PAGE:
Fast as lightning
Published: Sunday, December 2, 2012
Updated: Sunday, December 2, 2012 14:12
UB’s Center For the Arts was transformed into a monastery as members of a packed audience received their black belt in Shaolin Warrior entertainment.
On Thursday night, Shaolin Warriors Production stopped in Buffalo as part of their current North American Tour and gave a dazzling performance before a nearly sold-out audience at the CFA. The disciples of the Shaolin monastery presented their fighting techniques through a series of dramatic displays of Kung Fu martial arts. The monks engaged the crowd and pulled members on stage for a night of both humorous and jaw dropping martial arts action.
Shaolin Kung Fu makes up one of the two major schools of martial arts that originated in China. Founded by an Indian Buddhist monk over 1,000 years ago, the Shaolin monastery still trains monks today in a traditional system that involves a lifetime of learning and training. Monks are trained primarily in meditation and Buddhist practice, along with intense physical regimens designed for defense against all types of opponents.
The monks have always been known to practice their fighting techniques in non-aggressive ways; their aim isto add discipline and defense to their training rather than any pursuit of conflict. In an effort to train the body more rigorously, the mind is tested through physical endurance practices and vice versa.
The performers of Shaolin Warriors are trained in China, but their performance takes eastern traditional Kung Fu and modifies it for a western audience. The show is designed to highlight the major fighting techniques of Shaolin Kung Fu while adding impressive feats of pain endurance and strength displays to stun audiences.
The performance was divided into five sections, each depicting a different series of practices or teachings from Shaolin: enlightenment, mind over body, mimic boxing and Chi Gong, mastery of weapons and graduation test. The stage was set with backdrops of the monastery and natural scenery from the base of Mount Shaoshi where the Shaolin monastery was founded.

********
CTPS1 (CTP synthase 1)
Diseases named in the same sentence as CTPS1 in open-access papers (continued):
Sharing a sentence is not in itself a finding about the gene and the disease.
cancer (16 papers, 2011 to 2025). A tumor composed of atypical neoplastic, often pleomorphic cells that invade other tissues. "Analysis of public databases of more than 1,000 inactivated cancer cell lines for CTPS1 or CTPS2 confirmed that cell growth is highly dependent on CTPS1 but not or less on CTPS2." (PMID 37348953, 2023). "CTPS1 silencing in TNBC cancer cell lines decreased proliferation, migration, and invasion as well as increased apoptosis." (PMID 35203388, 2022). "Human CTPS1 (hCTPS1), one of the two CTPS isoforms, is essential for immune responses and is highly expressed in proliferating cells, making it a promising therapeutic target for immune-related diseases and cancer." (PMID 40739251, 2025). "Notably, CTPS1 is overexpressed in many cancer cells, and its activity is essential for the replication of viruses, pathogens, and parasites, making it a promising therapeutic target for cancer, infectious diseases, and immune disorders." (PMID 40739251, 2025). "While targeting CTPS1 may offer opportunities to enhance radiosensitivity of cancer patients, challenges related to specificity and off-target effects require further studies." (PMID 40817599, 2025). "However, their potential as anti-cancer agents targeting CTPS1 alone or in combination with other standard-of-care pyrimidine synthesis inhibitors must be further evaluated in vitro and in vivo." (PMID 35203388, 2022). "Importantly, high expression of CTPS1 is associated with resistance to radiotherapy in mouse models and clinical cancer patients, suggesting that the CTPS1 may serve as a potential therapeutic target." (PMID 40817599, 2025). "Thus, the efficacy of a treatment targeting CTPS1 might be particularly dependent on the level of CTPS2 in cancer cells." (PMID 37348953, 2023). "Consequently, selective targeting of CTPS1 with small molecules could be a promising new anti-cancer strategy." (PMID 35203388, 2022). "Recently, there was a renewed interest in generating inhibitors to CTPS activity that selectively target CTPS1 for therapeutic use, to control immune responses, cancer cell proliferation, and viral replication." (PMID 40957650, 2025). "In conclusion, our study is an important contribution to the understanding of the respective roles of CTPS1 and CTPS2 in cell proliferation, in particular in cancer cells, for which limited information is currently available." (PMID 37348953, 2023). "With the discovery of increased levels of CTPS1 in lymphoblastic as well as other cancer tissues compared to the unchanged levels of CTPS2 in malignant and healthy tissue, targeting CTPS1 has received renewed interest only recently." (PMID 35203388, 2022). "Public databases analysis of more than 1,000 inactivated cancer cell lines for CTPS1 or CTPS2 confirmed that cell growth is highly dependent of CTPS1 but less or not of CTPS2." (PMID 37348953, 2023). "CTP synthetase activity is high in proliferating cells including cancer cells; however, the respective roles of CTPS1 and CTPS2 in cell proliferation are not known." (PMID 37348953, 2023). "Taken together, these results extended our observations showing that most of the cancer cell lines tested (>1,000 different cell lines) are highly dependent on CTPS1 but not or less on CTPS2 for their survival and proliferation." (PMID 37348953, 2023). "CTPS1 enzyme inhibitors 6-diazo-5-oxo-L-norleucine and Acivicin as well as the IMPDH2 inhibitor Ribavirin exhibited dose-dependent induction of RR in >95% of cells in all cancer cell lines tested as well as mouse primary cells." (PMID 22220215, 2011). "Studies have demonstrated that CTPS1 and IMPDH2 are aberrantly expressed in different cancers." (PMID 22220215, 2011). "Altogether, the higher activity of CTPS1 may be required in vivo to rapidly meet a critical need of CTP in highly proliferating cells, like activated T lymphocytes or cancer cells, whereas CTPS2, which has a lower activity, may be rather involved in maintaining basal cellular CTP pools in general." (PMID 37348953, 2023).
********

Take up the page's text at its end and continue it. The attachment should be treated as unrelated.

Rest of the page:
The performance was theatrical without any dialogue, and the monks used their techniques as a choreography that told a story of two young monks and their progression toward becoming a master.
Youngsters from the audience had a chance at becoming masters, too. At one point, several of the monks left the stage and asked any young child who wanted to go on stage to stand in a large group for a training exercise.
The children came to the stage in masses and hilarity ensued. After all the crying little monks returned to their parents in the audience, the Shaolin monks proceeded to teach the group a series of Kung Fu movements. The audience was wild with laughter and the children clearly enjoyed themselves.
“It was fun, and my favorite part was doing the kicks,” said Jacob Parzych, 7, who bravely performed on stage with the group.
The monks quickly returned to serious business after the comedic relief and continued to draw “oohs” and “ahs” from the audience who showered them with applause throughout the evening.
At one point, one of the monks lay down across the blades of three large swords anda double-sided bed of nails was placed on his chest. Another monk laid his back on top of the bed and then a large slab of concrete was placed on his chest, only to be smashed into pieces with an enormous sledgehammer. Several similar feats of pain endurance were mixed in with a show that showed off the amazing flexibility and acrobatic skills of the monks.
The young boys whose story set the performance to a theatrical storyline showed off abilities that included splits, back bending and flips of all kinds.
But it wasn’t only the young ones who got to show off.
After the intermission, the monks returned to the audience to pull more members from the crowd, this time seeking out adults. Two men were asked to remove a bowl that had been suctioned to a Shaolin monk’s chest, a task that proved to be impossible.
The most crowd-pleasing moment came when two grown men were brought onto the stage and asked to perform a fighting sequence.
The audience burst with laughter as the two men struggled to complete the sequence in unison. One of the men towered over the other and clearly already knew a thing or two about hand-to-hand combat, making his opponent seem a bit unmatched.
“It was very interesting,” said Chris Taggart, a bank manager turned Shaolin monk after his on-stage debut. “I have a background in martial arts, but it’s a different style than I’m used to, so the movements and techniques were a little different. I really enjoyed it.”